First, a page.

I've been tinkering with electronics ever since I was a kid – starting with taking apart and putting back together televisions and radios. I always got them back together again and working. I took courses in radio and electronics as a teenager, and became a ham radio operator. I worked in my high school's stage crew, running sound, lights, and a movie projector. After college, I joined a rock 'n roll band as the soundman and learned how to lug around and operate the gear that helps make music sound good and loud.
Working in a music store in Austin, Texas, I spent a few years manufacturing, installing, repairing, and operating sound systems. Our customers were recording studios, nightclubs, and touring bands. Eventually I moved back to Charlottesville, Virginia and opened a small demo recording studio. In 2006, I finally came to my senses and got this job at Crutchfield. They actually pay me to ramble on, rant, and explain the things I love about music, electronics, and getting good sound.
Given my background, they put me to work writing about some of the most complex electronic products Crutchfield sells: car amplifiers, digital signal processors, wiring, professional sound mixers, and PA systems.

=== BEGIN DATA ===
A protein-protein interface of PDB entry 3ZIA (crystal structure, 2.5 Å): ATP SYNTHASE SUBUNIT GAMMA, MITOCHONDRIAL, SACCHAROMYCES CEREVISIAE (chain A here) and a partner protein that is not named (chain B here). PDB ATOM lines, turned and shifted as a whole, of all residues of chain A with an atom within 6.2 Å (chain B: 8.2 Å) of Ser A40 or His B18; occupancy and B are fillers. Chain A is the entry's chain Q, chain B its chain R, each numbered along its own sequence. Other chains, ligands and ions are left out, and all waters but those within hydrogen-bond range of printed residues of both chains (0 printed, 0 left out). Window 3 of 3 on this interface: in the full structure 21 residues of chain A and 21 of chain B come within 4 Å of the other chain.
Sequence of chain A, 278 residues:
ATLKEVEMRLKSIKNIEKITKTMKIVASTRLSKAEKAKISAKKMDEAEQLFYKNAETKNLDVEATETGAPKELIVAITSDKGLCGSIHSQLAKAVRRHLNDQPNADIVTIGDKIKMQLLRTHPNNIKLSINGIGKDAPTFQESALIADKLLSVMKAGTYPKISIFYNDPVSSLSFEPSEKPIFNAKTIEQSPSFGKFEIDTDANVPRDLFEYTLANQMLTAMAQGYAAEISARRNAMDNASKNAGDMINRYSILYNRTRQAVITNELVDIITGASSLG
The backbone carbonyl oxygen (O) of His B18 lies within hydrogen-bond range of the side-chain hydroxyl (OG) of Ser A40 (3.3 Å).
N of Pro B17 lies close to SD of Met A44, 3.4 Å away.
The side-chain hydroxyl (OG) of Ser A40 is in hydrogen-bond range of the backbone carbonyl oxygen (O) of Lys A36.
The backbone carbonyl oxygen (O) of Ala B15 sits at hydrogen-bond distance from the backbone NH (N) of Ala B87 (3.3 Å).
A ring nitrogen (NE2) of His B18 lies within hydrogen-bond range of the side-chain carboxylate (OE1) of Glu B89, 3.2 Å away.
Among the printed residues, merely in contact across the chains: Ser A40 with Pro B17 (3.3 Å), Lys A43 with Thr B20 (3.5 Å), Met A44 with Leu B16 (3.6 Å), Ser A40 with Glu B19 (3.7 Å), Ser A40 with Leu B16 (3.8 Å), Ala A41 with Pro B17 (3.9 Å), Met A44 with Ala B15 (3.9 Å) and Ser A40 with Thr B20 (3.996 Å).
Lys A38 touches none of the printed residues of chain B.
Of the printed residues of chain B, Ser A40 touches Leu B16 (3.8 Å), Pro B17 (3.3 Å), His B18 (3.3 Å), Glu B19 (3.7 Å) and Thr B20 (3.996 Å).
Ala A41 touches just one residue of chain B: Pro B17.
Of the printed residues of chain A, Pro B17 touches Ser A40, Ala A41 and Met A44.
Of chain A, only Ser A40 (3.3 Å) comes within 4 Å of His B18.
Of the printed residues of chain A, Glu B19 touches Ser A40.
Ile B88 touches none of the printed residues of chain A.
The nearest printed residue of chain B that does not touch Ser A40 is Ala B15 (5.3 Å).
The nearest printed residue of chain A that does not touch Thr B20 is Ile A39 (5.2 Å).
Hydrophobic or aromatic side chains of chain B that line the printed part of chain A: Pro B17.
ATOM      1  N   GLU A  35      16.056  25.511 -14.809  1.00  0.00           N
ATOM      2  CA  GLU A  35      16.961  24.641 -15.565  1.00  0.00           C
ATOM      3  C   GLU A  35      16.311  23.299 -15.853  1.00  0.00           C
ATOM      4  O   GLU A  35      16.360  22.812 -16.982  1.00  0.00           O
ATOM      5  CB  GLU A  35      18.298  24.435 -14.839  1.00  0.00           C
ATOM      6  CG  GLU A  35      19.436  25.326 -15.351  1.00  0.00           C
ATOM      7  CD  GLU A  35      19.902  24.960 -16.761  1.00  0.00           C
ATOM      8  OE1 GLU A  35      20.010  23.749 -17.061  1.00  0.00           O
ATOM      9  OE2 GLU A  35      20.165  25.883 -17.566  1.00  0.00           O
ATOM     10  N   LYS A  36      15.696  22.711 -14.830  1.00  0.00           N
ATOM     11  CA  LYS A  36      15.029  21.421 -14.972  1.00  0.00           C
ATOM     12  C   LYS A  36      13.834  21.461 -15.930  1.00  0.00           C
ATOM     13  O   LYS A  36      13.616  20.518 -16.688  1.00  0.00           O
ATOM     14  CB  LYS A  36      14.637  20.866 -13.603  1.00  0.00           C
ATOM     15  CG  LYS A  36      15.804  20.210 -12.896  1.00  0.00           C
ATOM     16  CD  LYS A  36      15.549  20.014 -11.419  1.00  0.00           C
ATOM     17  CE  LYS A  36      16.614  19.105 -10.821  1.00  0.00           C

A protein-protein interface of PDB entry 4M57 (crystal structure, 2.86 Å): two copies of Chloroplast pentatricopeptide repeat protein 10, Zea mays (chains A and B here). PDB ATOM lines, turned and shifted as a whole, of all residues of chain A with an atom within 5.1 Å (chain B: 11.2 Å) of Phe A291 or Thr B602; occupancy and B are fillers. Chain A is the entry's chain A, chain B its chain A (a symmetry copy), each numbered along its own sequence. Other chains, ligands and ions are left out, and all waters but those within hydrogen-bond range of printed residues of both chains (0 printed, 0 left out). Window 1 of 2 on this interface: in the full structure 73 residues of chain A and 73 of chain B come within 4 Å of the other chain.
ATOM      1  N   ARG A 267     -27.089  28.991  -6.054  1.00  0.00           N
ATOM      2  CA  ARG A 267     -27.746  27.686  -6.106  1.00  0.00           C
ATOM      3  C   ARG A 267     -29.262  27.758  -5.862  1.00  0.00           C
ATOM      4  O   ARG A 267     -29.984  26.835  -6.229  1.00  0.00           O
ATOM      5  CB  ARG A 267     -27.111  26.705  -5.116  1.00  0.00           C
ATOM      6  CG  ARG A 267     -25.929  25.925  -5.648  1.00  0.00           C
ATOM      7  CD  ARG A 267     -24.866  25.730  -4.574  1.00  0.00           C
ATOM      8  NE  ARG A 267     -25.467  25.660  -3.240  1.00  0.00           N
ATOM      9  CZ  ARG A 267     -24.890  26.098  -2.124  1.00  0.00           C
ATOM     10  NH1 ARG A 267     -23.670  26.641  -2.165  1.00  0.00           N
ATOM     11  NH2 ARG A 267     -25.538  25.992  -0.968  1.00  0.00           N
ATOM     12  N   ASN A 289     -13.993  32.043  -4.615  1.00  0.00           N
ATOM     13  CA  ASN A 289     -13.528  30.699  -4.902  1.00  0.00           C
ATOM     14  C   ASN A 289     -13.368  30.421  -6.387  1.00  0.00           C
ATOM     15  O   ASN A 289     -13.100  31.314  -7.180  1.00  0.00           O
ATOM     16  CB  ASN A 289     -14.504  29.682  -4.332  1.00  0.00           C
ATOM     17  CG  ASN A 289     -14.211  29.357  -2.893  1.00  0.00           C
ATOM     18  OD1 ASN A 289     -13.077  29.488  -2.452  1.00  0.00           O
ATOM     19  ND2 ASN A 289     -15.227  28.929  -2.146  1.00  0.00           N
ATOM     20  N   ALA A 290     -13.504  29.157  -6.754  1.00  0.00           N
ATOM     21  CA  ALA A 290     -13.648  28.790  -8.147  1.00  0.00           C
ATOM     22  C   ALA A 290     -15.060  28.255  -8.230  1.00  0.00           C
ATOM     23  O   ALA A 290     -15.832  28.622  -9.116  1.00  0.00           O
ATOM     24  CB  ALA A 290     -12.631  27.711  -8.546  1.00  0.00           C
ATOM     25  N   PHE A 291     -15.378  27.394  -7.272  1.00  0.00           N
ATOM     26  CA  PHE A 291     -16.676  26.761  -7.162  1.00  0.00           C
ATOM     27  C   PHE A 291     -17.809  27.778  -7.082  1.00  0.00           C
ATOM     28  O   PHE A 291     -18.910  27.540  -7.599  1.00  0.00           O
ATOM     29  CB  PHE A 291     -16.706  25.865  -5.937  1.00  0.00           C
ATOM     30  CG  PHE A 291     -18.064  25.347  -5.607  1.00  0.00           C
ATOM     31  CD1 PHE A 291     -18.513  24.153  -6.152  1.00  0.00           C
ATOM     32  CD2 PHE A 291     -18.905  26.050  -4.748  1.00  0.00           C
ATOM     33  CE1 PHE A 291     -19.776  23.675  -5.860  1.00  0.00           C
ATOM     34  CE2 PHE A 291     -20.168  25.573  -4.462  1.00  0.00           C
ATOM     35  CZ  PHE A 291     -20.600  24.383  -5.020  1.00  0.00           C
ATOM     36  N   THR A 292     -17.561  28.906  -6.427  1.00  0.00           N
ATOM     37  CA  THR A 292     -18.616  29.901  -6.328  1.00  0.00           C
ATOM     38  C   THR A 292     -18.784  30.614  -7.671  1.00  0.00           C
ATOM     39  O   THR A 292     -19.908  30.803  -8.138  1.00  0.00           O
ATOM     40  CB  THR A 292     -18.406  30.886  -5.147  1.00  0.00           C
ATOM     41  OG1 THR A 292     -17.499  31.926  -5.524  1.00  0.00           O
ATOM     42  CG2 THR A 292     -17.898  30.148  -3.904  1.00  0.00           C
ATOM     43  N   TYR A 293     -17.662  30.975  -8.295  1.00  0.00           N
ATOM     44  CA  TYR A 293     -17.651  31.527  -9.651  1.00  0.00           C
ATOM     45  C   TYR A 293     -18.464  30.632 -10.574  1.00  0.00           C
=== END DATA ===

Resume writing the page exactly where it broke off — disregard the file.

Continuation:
More about Buck
- Started at Crutchfield in 2006
- Completed our thorough in-house Advisor training, learning about the ins and outs of our various products
- Designed and organized Crutchfield's subwoofer wiring diagrams
- Stays up-to-date by attending vendor training sessions for new products
- Earned MECP (Mobile Electronics Certified Professional) certification
- Authored dozens of Crutchfield articles and hundreds of product presentations, primarily focused on car audio amplifiers and pro audio gear
- Answers the many customer questions posted in the comments on his articles
- Semi-retired soundman with decades of experience making other people sound good
- From 1999 to 2018, also worked as a sidelines video camera grip for University of Virginia football and basketball games
These work but, living in the Northeast makes me take additional precautions . I wrp the connections with tape - lots of tape. The people that keep our roads clear of snow use liquid chloride which attacks all metals and the more you can keep out the better.
Robert from Castleton, VT